War of the Rebellion: Serial 108 Page 0500 MD., E. N. C., PA., VA., EXCEPT S. W., & W. VA. Chapter LXIII.

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properly constructed casemates may resist their fire from that distance. As a natural consequence of what I have said, I should advise that all the guns be removed from the water batteries and placed on the hill, and that as promptly as possible. On the hill the iron-clad gun-boats will find it almost impossible to injure the batteries while they would destroy almost immediately all water batteries, especially those near deep water. The four or six guns (say 32s), which I suggest shall be placed in a sort of masked battery on the beach, shall communicate with the interior of your works by a covered way. Below I give a sketch of the idea:


The detailed plans I have not worked up, but will try to send down by Colonel Carter in a day or two. The object, then, to kept in mind is to withdraw as much as possible our guns from the murderous fire of iron-clad vessels; however, in positions effective against transports and wooden war vessels. The bluff batteries at Yorktown fill all these conditions. It is evidently impossible to keep such a vessel as the Ericson from passing our batteries, but vessels of her class are exceedingly expensive and unfit for transporting troops, and thus only able to interrupt water communication. We shall therefore before long be forced to rely upon land transportation in great measure. Positive obstructions, very heavy guns, and torpedoes or infernal machines, I think, will succeeded against even iron-clad vessels, and it is to these means we are having recourse on James River. Detailed men are paid for extra duty by the Quartermaster's Department, in accordance with the Army Regulations. It is proposed to place immediately to your credit $20,000. As soon as the necessary delays have been gone through with in the Treasury Department you will receive a notification. I shall press the matter. Mr. Dade will give you further information respecting your requisitions, &c. Please shows this letter to General Magruder, to whom I propose writing by Colonel Carter.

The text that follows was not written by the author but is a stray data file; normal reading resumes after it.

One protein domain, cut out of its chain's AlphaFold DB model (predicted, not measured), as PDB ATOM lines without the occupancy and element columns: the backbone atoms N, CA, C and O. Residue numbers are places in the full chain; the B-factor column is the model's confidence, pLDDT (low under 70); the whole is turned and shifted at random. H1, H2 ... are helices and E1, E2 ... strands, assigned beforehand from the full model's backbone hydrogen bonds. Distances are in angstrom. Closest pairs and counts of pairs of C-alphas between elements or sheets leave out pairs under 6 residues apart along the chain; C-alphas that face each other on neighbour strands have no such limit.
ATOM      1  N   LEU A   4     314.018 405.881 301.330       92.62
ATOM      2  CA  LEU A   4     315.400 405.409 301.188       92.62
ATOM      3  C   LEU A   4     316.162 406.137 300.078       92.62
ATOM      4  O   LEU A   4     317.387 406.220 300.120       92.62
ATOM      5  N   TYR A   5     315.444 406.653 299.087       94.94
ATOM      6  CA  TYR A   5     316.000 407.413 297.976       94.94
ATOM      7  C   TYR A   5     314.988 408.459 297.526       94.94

Very respectuflly, yours.


Acting Chief, engineer Bureau.




Richmond, March 13, 1862.

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XIV. Brigadier General Samuel G. French is relieved from duty with the Army of the Potomac, and will without delay report in pereson to General R. E. Lee, in this city.

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By command of the Secretary of War:


Assistant Adjutant-General.